The Maritime History of the Great Lakes
British Whig (Kingston, ON), Sept. 6, 1880

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p.3 Damaged Grain - The prop. Argyle arrived on Saturday with corn from Chicago. After shehad discharged the cargo it was found that there were over 700 bushels damaged. The prop. experienced severe weather while running down Lake Michigan. The grain was sold today to Mr. Geo. Mooers for 40 cents per bushel in bond. It will in all probability be shipped to Oswego and sold there.

A Little Mistake - The Gananoque Reporter on Saturday announced that the yacht Peerless had beaten the Emma on Thursday. The Reporter was slightly mistaken. The boats happened to come together and run in the same direction for awhile but the raising of the Emma's centreboard allowed the Peerless to go ahead. This circumstance perhaps induced the owner of the Peerless to enter his boat in the Clayton Regatta where the Emma took first prize.

Royal Mail Line - A good deal of disappointment was manifested at Montreal by shareholders in the Richelieu & Ontario Nav. Co., on its being stated that the directors had not passed the usual interim dividend. It had the effect of breaking the stock fully 2%. It has now come out that there is no truth in the rumour whatever, as the directors have merely postponed the declaration of an interim dividend.

Marine News.

The sch. Eureka arrived light from Charlotte.

The trip of the str. Magnet to Oswego was cancelled last evening.

The sch. Sligo is loading 400 tons of pig iron for Chicago at $1.00 per ton F.O.B.

The sch. Oriental, from Toledo, with oak, arrived at Garden Island this morning.

The sch. Olive Branch is loading at the railway esplanade 130,000 feet of lumber for Oswego.

The str. Corinthian, in her first trip to Montreal, took 400 barrels of apples from Toronto.

The water in the Rideau Canal is very low. Boats can hardly pass through. The water in the St. Lawrence is also extremely low.

The sch. Neelon, Detroit, wheat and the sch. Norway, Toledo, lumber, passed through the Welland Canal on Saturday for Kingston.

Mr. John Donnelly returned yesterday with a steam pump, with which he endeavored to pump out a cofferdam at Trenton, but was unsuccessful.

The str. Empress of India touched yesterday on her way to Oswego and Toronto with an excursion party with which she ran down the river on Saturday.

The yacht Countess of Dufferin left for Cobourg yesterday, having had another cruise down the river. The stiff south wind did not make her lean much.

K. & M. Co. - G.M. Neelon, 22,007 bush wheat; Augusta, Toledo, 21,865 bush corn; Magdala, Toledo, 12,510 bush wheat; L.J. Hammond, Toledo, 20,415 bush corn.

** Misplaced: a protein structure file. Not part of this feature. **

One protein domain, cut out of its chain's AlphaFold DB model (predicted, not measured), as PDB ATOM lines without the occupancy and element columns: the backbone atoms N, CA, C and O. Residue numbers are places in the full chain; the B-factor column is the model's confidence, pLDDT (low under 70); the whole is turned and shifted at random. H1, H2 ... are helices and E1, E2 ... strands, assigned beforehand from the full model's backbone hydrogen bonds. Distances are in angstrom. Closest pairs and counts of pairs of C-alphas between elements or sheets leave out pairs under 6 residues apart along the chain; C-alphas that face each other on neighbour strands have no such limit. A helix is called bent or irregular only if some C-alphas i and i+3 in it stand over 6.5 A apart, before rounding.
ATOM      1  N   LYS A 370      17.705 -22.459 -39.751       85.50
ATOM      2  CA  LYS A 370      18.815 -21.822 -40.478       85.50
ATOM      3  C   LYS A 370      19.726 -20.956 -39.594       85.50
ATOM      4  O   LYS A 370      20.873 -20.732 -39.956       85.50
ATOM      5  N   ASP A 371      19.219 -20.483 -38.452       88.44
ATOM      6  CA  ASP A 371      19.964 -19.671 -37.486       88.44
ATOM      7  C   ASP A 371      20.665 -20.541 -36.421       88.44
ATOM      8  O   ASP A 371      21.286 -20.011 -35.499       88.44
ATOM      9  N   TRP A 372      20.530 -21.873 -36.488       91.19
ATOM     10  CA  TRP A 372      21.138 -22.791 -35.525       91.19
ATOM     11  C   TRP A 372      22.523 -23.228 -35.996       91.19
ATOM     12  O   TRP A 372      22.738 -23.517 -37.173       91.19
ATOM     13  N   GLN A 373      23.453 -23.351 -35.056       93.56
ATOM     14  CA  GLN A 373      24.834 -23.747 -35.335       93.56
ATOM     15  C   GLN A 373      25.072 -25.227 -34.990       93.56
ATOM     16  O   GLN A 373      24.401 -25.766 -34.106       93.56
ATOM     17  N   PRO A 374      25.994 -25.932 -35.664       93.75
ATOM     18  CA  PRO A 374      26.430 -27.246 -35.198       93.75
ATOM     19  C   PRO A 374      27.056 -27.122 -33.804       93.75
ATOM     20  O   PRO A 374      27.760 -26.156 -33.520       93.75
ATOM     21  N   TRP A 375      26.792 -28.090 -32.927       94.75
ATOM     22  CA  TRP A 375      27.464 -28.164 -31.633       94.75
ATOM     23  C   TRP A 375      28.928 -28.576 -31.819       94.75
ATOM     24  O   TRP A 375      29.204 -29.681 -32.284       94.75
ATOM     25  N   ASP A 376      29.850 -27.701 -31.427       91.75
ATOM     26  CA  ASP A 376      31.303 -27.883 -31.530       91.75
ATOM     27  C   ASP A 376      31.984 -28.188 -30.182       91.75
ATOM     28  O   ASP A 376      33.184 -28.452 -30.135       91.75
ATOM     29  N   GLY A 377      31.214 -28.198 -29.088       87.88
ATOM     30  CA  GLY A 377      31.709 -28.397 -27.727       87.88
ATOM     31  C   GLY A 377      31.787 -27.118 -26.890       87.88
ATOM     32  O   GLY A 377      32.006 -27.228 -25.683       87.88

The sch. J.R. Benson this morning floated a Garfield and Arthur flag. The Europe had a Hancock and English flag. The captains of the vessels can therefore be said to have nailed their colours to the masthead.

The str. Corsican, due here on Saturday afternoon at 3 o'clock, did not arrive until much later. She had run aground near Prescott in consequence of the low water. She remained here all night. She reached Toronto yesterday evening.

Messrs. Calvin & Son, of Garden Island, have sent to Quebec this season 7 rafts, averaging 15 drams each. Damage has been done to but one of them, which accidently ran upon rocks and was wrecked.

The sch. Jessie Breck arrived at Garden Island on Saturday with 15,000 cubic feet of walnut. One stick was over 4 feet across. The freight received was 12 cents per cubic ft., the largest freight paid during the season. This cargo is valued at $15,000.

The 43 stations of lake districts, extending from Lake Superior to Ontario, will remain open until the close of navigation on the inland seas, or about the end of November. The coast stations have all been supplied with the Lyle gun, superseding the old fashioned mortor, and considerable improvements have been made in the style of surfboats.

Swifts Wharf - passing steamers: Corsican from Montreal; Magnet from Charlotte; Passport from Montreal, Corinthian, from Hamilton; Persia from Montreal; Cuba from Ogdensburg and Armenia from Toronto. The tug Edmond arrived with barges carrying 800,000 feet of lath for Charlotte. Coal cargoes: sch. Mary Annette, Cleveland, 425 tons Briar Hill coal; Peerless, Cleveland, 376 tons coal; Wm. Elgin, Cleveland, 325 tons coal.

M.T. Co. Arrivals: prop Clinton, Chicago, 17,000 bush corn; barges Grantham, Chicago, 21,000 bush corn; and Grimsby, Chicago, 22,597 bush corn; Clyde, Chicago, 19,375 bush corn; Maumee Valley, Toledo, 14,918 bush corn; North Star, Toronto, 16,278 bush corn; Starling, Toronto, 11,493 bush corn; Rutherford, Toledo, 15,530 bush corn; E.R.C. Proctor, Toronto, 12,412 bush wheat; J.R. Benson, Chicago 22,297 bush corn; Sligo, Chicago, 20,864 bush wheat; Garibaldi, Toledo, 12,711 bush corn; tug Bronson with barge Cleveland, 100 tons pig iron.

The departures in tow of the tug Bronson are: Energy, 12,300 bush corn; 50 tons of phosphatel; Milwaukee 22,600 bush corn; Toronto, 22,500 bush corn; Lancaster, 15,000 bush corn; Toledo, 22,000 bush corn.

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Sept. 6, 1880
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Rick Neilson
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Public domain: Copyright has expired according to the applicable Canadian or American laws. No restrictions on use.
Maritime History of the Great Lakes
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British Whig (Kingston, ON), Sept. 6, 1880